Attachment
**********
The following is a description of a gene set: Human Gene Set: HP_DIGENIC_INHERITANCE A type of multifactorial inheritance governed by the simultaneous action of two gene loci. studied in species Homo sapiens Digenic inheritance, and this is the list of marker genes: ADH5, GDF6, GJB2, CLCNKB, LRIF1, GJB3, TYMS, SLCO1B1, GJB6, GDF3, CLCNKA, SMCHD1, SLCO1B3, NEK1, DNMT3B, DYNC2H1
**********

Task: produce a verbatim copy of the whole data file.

The following is a description of a gene set: Human Gene Set: HP_DIGENIC_INHERITANCE A type of multifactorial inheritance governed by the simultaneous action of two gene loci. studied in species Homo sapiens Digenic inheritance, and this is the list of marker genes: ADH5, GDF6, GJB2, CLCNKB, LRIF1, GJB3, TYMS, SLCO1B1, GJB6, GDF3, CLCNKA, SMCHD1, SLCO1B3, NEK1, DNMT3B, DYNC2H1